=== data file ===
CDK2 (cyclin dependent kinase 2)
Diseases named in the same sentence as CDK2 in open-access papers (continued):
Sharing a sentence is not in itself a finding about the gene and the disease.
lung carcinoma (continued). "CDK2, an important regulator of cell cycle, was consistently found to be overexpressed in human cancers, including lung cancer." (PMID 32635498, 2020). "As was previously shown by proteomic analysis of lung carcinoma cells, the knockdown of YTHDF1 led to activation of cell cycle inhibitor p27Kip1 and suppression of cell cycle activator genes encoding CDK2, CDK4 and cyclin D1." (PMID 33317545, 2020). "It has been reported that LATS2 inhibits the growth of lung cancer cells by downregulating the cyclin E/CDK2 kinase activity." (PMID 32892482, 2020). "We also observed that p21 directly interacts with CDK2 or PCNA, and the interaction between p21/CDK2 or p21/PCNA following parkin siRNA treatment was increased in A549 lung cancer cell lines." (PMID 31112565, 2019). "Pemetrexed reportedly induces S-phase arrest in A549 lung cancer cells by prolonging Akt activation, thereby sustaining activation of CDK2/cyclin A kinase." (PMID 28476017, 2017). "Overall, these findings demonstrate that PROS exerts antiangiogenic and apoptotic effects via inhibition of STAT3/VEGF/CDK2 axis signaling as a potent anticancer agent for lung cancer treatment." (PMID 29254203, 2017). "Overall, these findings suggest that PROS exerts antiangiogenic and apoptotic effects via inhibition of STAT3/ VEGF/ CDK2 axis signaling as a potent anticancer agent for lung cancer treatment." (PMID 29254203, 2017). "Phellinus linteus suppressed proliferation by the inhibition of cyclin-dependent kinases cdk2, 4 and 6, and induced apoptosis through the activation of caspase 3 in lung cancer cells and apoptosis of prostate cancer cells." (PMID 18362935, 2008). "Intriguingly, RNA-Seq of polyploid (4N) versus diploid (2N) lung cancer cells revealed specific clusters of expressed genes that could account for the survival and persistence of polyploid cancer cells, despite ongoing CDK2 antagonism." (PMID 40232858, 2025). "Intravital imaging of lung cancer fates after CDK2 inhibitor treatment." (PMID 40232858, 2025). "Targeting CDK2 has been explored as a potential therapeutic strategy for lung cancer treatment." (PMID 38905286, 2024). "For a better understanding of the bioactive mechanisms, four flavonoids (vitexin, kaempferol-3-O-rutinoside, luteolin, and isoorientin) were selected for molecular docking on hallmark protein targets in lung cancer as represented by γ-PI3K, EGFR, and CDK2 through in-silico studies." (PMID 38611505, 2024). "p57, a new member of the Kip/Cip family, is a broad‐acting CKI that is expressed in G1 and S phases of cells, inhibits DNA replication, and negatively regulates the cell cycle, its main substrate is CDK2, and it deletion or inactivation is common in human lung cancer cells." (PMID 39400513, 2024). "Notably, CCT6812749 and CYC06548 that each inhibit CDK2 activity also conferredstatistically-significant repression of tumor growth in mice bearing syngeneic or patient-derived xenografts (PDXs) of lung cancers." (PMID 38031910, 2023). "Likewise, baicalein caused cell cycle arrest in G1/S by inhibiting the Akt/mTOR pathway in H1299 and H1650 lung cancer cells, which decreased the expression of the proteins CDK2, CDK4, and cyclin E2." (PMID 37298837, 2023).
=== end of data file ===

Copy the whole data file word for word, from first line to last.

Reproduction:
CDK2 (cyclin dependent kinase 2)
Diseases named in the same sentence as CDK2 in open-access papers (continued):
Sharing a sentence is not in itself a finding about the gene and the disease.
lung carcinoma (continued). "CDK2, an important regulator of cell cycle, was consistently found to be overexpressed in human cancers, including lung cancer." (PMID 32635498, 2020). "As was previously shown by proteomic analysis of lung carcinoma cells, the knockdown of YTHDF1 led to activation of cell cycle inhibitor p27Kip1 and suppression of cell cycle activator genes encoding CDK2, CDK4 and cyclin D1." (PMID 33317545, 2020). "It has been reported that LATS2 inhibits the growth of lung cancer cells by downregulating the cyclin E/CDK2 kinase activity." (PMID 32892482, 2020). "We also observed that p21 directly interacts with CDK2 or PCNA, and the interaction between p21/CDK2 or p21/PCNA following parkin siRNA treatment was increased in A549 lung cancer cell lines." (PMID 31112565, 2019). "Pemetrexed reportedly induces S-phase arrest in A549 lung cancer cells by prolonging Akt activation, thereby sustaining activation of CDK2/cyclin A kinase." (PMID 28476017, 2017). "Overall, these findings demonstrate that PROS exerts antiangiogenic and apoptotic effects via inhibition of STAT3/VEGF/CDK2 axis signaling as a potent anticancer agent for lung cancer treatment." (PMID 29254203, 2017). "Overall, these findings suggest that PROS exerts antiangiogenic and apoptotic effects via inhibition of STAT3/ VEGF/ CDK2 axis signaling as a potent anticancer agent for lung cancer treatment." (PMID 29254203, 2017). "Phellinus linteus suppressed proliferation by the inhibition of cyclin-dependent kinases cdk2, 4 and 6, and induced apoptosis through the activation of caspase 3 in lung cancer cells and apoptosis of prostate cancer cells." (PMID 18362935, 2008). "Intriguingly, RNA-Seq of polyploid (4N) versus diploid (2N) lung cancer cells revealed specific clusters of expressed genes that could account for the survival and persistence of polyploid cancer cells, despite ongoing CDK2 antagonism." (PMID 40232858, 2025). "Intravital imaging of lung cancer fates after CDK2 inhibitor treatment." (PMID 40232858, 2025). "Targeting CDK2 has been explored as a potential therapeutic strategy for lung cancer treatment." (PMID 38905286, 2024). "For a better understanding of the bioactive mechanisms, four flavonoids (vitexin, kaempferol-3-O-rutinoside, luteolin, and isoorientin) were selected for molecular docking on hallmark protein targets in lung cancer as represented by γ-PI3K, EGFR, and CDK2 through in-silico studies." (PMID 38611505, 2024). "p57, a new member of the Kip/Cip family, is a broad‐acting CKI that is expressed in G1 and S phases of cells, inhibits DNA replication, and negatively regulates the cell cycle, its main substrate is CDK2, and it deletion or inactivation is common in human lung cancer cells." (PMID 39400513, 2024). "Notably, CCT6812749 and CYC06548 that each inhibit CDK2 activity also conferredstatistically-significant repression of tumor growth in mice bearing syngeneic or patient-derived xenografts (PDXs) of lung cancers." (PMID 38031910, 2023). "Likewise, baicalein caused cell cycle arrest in G1/S by inhibiting the Akt/mTOR pathway in H1299 and H1650 lung cancer cells, which decreased the expression of the proteins CDK2, CDK4, and cyclin E2." (PMID 37298837, 2023).